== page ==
Just last week, the PS4 got an exclusive that it’s wanted for a long time. Straight from the folks behind Dark Souls comes Bloodborne, the story of an unnamed protagonist’s journey into the Gothic town of Yharnam, a town plagued by creatures and beasts. Combining a rich atmosphere of terror with intricate gameplay mechanics, Bloodborne has already come to rave reviews across all the major review sites. But why? Aside from its beautiful graphics that really take advantage of the PS4‘s processing power, it’s because Bloodborne and its predecssors from From Software have taken an interesting approach to AAA gaming that makes them incredibly distinctive on the market, a fact that has delighted fans and given the rest of the industry something to think about.
A Pedigree Of Difficulty
There are a select breed of gamers who don’t just play a game, they have to do it perfectly. These are your speed-runners, your perfectionists, and your hundred-percenters who take a brand new game, ratchet the difficulty up to eleven, go in blind and come out swinging. For these kinds of people, beating a game is just the beginning.
For Bloodborne, however, beating the game is, once again, a notable achievement. Knowing where it’s come from, this shouldn’t be a surprise; the studio and director behind Bloodborne also came out with a couple of games you might be familiar with, Demon Souls, Dark Souls, and Dark Souls II. Even if you haven’t played them before, you’ve no doubt heard the stories; these games are unapologetically merciless, and, unlike certain parts of Resident Evil 6, this isn’t due to cut-scene combat or bad camera angles. The enemies are just tougher, smarter, and ready to punish players for being less than aggressive.
For all the challenge it provides, Bloodborne’s combat is relatively straightforward; a melee weapon, a ranged weapon, thrown bombs, some healing items, and a whole lot of dodges and counters. The challenge for Bloodborne doesn’t so much come from having the right weapon or a “panacea” strategy, but rather just by being quick on the trigger, aggressive without being reckless, and knowing how to adapt on the fly. This may be a bit of a different path than Dark Souls, which really emphasized slow and steady, but you can tell that Bloodborne has the same bones as its spiritual predecessor; you pick up the basics in fifteen minutes, and then spend 40 hours refining them.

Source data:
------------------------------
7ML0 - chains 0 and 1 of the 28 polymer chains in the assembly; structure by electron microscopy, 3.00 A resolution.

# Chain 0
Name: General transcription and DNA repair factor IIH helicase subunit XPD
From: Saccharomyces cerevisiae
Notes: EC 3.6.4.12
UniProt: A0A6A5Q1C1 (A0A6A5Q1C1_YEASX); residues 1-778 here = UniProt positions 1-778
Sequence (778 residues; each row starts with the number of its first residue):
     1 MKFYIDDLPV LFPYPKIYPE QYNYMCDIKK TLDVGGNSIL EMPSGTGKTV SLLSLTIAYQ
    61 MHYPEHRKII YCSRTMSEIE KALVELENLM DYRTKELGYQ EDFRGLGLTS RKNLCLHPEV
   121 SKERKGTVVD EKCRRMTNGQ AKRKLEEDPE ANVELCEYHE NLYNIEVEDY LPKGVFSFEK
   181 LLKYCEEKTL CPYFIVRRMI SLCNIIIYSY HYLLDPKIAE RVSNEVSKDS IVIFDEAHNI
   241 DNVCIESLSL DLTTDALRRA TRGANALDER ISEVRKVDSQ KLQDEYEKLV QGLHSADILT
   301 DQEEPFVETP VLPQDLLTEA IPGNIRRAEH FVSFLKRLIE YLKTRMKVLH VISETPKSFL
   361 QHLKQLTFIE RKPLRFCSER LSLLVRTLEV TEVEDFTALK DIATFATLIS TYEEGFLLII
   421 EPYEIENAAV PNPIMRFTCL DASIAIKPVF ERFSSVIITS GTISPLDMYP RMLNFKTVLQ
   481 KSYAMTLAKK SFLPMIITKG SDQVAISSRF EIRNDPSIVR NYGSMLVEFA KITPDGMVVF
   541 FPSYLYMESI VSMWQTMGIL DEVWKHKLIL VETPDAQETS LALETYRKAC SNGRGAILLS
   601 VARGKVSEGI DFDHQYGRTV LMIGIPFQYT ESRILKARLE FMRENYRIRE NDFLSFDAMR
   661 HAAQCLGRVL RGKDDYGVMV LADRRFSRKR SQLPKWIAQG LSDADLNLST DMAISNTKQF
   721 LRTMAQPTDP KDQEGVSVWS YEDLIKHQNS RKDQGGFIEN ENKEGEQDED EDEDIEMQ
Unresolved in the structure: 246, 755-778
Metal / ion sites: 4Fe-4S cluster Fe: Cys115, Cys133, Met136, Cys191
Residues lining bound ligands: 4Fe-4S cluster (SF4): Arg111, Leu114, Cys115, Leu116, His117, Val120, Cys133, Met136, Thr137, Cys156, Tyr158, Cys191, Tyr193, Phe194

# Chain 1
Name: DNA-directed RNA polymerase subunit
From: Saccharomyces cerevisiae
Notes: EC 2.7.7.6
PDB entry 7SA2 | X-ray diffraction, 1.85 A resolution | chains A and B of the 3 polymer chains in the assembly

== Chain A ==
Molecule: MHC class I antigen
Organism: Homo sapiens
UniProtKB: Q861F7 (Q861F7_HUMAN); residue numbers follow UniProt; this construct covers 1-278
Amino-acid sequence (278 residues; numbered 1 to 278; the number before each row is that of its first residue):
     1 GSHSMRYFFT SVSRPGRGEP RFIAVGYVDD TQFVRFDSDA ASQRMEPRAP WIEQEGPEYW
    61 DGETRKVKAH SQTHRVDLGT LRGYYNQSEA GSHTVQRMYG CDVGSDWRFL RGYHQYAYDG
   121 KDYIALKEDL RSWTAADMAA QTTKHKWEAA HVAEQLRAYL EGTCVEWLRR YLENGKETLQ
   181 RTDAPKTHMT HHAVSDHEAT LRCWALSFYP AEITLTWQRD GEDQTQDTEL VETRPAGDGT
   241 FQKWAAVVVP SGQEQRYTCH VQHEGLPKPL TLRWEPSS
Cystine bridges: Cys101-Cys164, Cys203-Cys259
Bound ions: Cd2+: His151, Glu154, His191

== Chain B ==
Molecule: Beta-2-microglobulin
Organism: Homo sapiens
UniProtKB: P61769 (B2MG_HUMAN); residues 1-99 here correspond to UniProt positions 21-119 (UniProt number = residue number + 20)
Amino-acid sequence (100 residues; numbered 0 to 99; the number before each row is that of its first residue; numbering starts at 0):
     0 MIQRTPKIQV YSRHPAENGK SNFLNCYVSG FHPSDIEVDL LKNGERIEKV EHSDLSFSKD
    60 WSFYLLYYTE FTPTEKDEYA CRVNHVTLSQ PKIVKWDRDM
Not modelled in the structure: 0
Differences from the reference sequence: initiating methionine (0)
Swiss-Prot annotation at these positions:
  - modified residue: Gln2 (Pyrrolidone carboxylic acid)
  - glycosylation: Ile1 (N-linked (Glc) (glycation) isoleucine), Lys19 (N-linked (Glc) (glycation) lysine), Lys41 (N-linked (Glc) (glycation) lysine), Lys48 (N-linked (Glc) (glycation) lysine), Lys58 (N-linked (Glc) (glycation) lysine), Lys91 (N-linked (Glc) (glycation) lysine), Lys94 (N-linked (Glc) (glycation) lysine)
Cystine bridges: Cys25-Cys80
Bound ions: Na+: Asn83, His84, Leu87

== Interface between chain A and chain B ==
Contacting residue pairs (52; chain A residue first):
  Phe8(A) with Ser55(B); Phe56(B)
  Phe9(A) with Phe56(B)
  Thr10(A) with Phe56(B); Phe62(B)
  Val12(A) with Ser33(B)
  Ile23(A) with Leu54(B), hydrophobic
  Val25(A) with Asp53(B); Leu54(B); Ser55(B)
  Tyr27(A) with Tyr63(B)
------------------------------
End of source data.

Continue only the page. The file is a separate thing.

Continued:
Modern Gaming and Tough Single Player
In many ways, Bloodborne is the antithesis of modern gaming and, as such, taps into a solid counter-culture. As multiplayer becomes more popular and more lucrative for big game companies and AAA titles, single player campaigns are receiving less and less attention, or in the case of games like Titanfall, are omitted entirely. This isn’t to say there’s anything wrong with multiplayer, but the current trend of using single player as an extended tutorial for the online multiplayer is disenfranchising a good portion of story-driven gamers. For them, Bloodborne and similarly super-tough games are everything that big AAA single player campaigns are not; Bloodborne doesn’t hold your hand, doesn’t care if it’s tough, and proves that games can be challenging without being broken.
If you’ve ever gotten tired of easy campaigns you beat in an afternoon, you’ll find a friend in Bloodborne’s reactionary stance. It’s easy to learn, a nightmare to master, and it looks and plays just as beautifully as anything you could expect on the PS4.
Final verdict? Get it, but if you’re an impatient player, have something else to play as well. Bloodborne is the kind of game that takes time and practice to beat, and to get the most out of this game, you can’t rush either. Take your time, hone your skills, and good luck; whether you’re an MLG veteran or a novice with a controller, with Bloodborne, you’re going to need all the luck you can get.